MARK OF THE NINJA REVIEW
Klei have had a mixed past, with Shank looking fantastic, but not playing quite so well. Does a move from over-the-top action to stealth magically fix the studio’s past sins?
Posted by PlayDevil.com Staff on Nov 13, 2012 14:44 (Nov 13, 2012 14:44)
Written by: Ian
Mark of Greatness?
Klei have had a mixed past, with Shank looking fantastic, but not playing quite so well. Does a move from over-the-top action to stealth magically fix the studio’s past sins? There is also a change in publisher from EA to Microsoft- has this affected the studio? With "Mark Of The Ninja" released to little fanfare and outside the traditional marketing windows, have Microsoft tried to hush up a disaster?
Mark of the Ninja doesn’t have the best plot. It’s half-way house between a B-movie and trying to take itself too seriously, with a number of Ninjas fighting against some big, evil corporation. The cut-scenes make a lot of ninja spirit, training, tattoos and the like, but none of it is really essential to the action. In fact, the stupid ninja-lingo was so far over the top I just lost the plot on several occasions- so good job it’s not crucial to the game!
The move from action to stealth certainly hasn’t hurt Mark of the Ninja- in fact, it’s been a great help. The core gameplay is fluid, elegant and most importantly: fun. You feel like a real bad-ass, but you remain very, very fragile. Alert an enemy, and the chances are you’ll be dead in seconds.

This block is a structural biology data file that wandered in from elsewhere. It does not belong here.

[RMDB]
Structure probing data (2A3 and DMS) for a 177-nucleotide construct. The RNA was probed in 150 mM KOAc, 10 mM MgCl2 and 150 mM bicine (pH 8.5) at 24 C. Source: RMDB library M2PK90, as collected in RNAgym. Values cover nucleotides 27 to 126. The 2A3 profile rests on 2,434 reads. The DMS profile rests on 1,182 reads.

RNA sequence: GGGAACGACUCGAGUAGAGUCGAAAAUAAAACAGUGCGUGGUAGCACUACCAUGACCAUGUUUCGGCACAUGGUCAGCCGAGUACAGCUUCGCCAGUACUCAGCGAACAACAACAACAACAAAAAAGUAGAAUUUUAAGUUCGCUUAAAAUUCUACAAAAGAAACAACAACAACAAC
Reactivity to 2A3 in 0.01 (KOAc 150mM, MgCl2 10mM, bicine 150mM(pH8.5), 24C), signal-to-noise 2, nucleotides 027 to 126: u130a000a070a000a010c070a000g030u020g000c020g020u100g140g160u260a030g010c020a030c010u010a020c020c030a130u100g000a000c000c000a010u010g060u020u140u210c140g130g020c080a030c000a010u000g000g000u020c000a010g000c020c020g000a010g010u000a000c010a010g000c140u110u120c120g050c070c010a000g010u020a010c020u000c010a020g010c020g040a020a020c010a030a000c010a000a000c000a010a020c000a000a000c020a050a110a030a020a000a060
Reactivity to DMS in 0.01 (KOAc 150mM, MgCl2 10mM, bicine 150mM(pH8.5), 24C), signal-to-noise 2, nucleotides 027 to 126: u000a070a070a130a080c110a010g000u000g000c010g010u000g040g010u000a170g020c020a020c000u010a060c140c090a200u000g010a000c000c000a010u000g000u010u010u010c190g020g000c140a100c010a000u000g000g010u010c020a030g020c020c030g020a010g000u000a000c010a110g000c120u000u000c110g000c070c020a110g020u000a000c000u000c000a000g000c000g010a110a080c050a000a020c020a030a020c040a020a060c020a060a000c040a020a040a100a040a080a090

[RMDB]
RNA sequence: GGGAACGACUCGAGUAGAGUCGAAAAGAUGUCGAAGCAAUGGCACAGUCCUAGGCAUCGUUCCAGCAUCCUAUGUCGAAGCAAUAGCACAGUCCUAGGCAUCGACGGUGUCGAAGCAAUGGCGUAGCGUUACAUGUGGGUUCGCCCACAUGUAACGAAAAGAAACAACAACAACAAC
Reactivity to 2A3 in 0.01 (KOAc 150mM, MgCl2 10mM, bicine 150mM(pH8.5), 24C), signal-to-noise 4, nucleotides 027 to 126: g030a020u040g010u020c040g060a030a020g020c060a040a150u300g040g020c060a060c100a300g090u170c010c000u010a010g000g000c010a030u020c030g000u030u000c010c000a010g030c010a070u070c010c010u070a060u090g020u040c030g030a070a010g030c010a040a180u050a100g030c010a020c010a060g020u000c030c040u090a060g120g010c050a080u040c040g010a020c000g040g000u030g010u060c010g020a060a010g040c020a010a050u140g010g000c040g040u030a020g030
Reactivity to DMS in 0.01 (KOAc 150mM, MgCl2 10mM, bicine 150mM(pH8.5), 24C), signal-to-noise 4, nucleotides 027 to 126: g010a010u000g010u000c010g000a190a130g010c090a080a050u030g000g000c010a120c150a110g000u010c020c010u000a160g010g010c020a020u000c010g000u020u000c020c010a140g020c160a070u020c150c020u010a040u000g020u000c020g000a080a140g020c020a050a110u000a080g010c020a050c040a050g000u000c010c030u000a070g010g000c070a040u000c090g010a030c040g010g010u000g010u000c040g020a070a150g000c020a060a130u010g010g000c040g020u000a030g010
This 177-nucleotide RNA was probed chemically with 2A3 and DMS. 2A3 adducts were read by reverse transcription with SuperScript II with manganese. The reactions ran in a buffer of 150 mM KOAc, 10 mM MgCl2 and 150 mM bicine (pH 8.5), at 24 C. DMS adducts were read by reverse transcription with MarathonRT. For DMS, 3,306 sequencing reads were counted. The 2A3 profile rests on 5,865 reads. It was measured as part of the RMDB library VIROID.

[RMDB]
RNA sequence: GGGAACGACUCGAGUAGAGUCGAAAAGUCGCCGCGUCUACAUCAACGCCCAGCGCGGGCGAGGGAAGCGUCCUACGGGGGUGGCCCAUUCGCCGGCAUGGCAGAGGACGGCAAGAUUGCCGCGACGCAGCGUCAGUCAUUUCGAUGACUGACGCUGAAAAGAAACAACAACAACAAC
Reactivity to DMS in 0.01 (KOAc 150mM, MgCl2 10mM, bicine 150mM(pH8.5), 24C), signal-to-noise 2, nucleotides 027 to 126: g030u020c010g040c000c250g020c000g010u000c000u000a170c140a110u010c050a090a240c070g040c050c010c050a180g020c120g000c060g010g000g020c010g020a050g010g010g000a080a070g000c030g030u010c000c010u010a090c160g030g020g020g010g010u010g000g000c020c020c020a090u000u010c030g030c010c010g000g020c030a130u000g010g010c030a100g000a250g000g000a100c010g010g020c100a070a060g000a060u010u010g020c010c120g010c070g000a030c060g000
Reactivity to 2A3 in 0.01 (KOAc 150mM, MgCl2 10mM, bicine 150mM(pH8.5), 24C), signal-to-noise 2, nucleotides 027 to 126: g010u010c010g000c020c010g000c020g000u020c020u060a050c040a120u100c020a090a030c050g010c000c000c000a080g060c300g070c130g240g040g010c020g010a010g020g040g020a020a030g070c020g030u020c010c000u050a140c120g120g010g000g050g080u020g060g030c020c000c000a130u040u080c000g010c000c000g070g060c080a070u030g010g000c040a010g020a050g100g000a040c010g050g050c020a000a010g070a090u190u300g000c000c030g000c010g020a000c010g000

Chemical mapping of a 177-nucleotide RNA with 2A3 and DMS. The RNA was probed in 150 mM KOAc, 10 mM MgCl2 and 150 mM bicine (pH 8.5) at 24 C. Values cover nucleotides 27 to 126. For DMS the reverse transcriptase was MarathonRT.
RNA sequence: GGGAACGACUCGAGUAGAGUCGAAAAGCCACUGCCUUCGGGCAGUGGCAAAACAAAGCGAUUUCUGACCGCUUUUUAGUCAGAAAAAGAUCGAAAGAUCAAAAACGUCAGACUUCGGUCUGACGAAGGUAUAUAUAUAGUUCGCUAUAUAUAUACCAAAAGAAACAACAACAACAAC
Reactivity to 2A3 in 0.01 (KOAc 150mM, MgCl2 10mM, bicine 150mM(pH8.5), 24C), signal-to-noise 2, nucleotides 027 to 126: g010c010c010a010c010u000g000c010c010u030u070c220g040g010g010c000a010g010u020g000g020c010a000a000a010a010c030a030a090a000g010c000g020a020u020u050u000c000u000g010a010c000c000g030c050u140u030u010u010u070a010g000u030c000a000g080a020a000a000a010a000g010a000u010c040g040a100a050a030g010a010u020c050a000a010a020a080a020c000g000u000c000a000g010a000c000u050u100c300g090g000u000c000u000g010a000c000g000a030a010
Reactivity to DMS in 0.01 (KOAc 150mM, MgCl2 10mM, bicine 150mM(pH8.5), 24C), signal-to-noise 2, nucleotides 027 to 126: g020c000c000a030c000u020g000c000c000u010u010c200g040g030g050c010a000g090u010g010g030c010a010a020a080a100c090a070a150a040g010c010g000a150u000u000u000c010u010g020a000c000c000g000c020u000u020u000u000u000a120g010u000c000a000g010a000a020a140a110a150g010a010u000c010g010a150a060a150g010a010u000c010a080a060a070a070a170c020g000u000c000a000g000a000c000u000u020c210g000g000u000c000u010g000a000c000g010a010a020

The checkpointing is tight though, so even though the game can be very tough in parts, it’s rarely too much of a chore to retrace your steps, not does the game ever really get frustrating. It’s one of those rare games that when you die, you do generally feel like it was absolutely your own stupidity that has caused the mess you’re in.
You get plenty of ninja gadgets like smoke bombs and daggers to help you out, and there is even an upgrade path to improve your skills. However, the best part of the game is that it’s 2D. 3D stealth games are often limited by the fact they have to be very obvious about where guards are.
Thus you end up with very stupid AI, obvious rotation patterns and other issues. Klei is able to neatly side-step these design issues, and has created a really solid stealth-em-up as a result, which is almost always a joy to play. Like I mentioned, there can be odd moments of frustration, and I do think the levels are too long, but these are minor points in an excellent little game that’s well worth the points, especially given you get a good-length 3-5 hour campaign out of the title.